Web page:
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Phytochemistry. 2011 Jun;72(9):897-908. doi: 10.1016/j.phytochem.2011.03.014. Epub 2011 Apr 12.

Four terpene synthases produce major compounds of the gypsy moth feeding-induced volatile blend of Populus trichocarpa.

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Max Planck Institute for Chemical Ecology, Department of Biochemistry, Hans-Knöll Straße 8, 07745 Jena, Germany.
Department of Plant Sciences, University of Tennessee, Knoxville, TN 37996, USA.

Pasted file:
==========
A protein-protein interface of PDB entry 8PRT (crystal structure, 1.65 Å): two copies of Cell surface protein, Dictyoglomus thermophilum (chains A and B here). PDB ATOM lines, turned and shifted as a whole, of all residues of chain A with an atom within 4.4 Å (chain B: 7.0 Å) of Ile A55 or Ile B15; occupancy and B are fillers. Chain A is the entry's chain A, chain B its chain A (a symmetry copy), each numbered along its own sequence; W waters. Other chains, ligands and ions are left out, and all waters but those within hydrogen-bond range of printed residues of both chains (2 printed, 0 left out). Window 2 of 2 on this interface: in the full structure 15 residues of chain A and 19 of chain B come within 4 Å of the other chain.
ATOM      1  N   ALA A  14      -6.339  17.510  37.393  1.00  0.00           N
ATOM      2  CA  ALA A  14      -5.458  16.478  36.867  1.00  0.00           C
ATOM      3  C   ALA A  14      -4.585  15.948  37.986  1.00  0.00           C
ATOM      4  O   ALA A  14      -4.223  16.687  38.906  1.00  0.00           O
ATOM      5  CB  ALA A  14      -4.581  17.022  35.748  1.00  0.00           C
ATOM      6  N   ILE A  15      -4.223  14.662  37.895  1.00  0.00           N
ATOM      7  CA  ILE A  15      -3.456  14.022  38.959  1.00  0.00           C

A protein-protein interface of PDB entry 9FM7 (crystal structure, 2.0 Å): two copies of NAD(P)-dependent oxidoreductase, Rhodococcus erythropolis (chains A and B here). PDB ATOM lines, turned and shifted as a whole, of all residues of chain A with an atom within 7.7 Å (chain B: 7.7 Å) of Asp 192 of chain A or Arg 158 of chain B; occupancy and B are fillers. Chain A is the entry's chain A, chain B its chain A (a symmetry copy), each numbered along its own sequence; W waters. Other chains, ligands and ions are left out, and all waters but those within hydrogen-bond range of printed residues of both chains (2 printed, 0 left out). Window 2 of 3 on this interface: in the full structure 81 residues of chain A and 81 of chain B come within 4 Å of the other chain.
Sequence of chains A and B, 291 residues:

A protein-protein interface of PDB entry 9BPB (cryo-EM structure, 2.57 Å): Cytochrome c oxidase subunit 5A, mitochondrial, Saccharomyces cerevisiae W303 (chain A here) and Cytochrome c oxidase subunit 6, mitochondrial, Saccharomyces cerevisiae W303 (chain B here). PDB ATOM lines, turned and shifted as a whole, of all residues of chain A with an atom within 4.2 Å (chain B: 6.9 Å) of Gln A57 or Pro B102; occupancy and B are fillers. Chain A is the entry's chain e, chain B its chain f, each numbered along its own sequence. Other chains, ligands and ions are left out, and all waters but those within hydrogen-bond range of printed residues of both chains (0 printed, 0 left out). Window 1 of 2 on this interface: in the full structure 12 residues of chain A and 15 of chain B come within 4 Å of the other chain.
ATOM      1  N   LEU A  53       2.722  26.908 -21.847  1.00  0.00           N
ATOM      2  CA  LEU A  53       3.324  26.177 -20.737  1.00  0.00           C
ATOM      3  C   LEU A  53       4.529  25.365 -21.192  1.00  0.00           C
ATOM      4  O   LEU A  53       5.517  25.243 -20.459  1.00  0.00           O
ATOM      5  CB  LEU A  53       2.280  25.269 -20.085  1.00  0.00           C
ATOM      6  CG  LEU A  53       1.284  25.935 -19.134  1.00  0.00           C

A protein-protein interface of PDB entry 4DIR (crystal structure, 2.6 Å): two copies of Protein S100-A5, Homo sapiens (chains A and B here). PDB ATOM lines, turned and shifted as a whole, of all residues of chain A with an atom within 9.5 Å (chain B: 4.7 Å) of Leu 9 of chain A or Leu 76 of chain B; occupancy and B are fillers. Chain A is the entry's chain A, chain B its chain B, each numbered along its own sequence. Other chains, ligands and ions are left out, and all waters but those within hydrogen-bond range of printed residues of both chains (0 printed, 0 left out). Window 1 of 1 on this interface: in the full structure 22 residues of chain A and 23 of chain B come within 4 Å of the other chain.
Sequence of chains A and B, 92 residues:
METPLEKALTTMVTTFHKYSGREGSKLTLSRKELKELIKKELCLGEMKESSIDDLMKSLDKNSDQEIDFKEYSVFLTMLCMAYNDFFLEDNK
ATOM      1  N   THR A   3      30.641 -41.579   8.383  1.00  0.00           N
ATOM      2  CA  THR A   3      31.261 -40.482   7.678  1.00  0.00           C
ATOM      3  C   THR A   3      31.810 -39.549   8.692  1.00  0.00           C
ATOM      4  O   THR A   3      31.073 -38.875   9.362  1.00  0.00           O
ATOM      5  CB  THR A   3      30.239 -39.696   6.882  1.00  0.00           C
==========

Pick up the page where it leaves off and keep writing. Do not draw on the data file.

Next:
After herbivore damage, many plants increase their emission of volatile compounds, with terpenes usually comprising the major group of induced volatiles. Populus trichocarpa is the first woody species with a fully sequenced genome, enabling rapid molecular approaches towards characterization of volatile terpene biosynthesis in this and other poplar species. We identified and characterized four terpene synthases (PtTPS1-4) from P. trichocarpa which form major terpene compounds of the volatile blend induced by gypsy moth (Lymantria dispar) feeding. The enzymes were heterologously expressed and assayed with potential prenyl diphosphate substrates. PtTPS1 and PtTPS2 accepted only farnesyl diphosphate and produced (-)-germacrene D and (E,E)-α-farnesene as their major products, respectively. In contrast, PtTPS3 and PtTPS4 showed both mono- and sesquiterpene synthase activity. They produce the acyclic terpene alcohols linalool and nerolidol but exhibited opposite stereospecificity. qRT-PCR analysis revealed that the expression of the respective terpene synthase genes was induced after feeding of gypsy moth caterpillars. The TPS enzyme products may play important roles in indirect defense of poplar to herbivores and in mediating intra- and inter-plant signaling.

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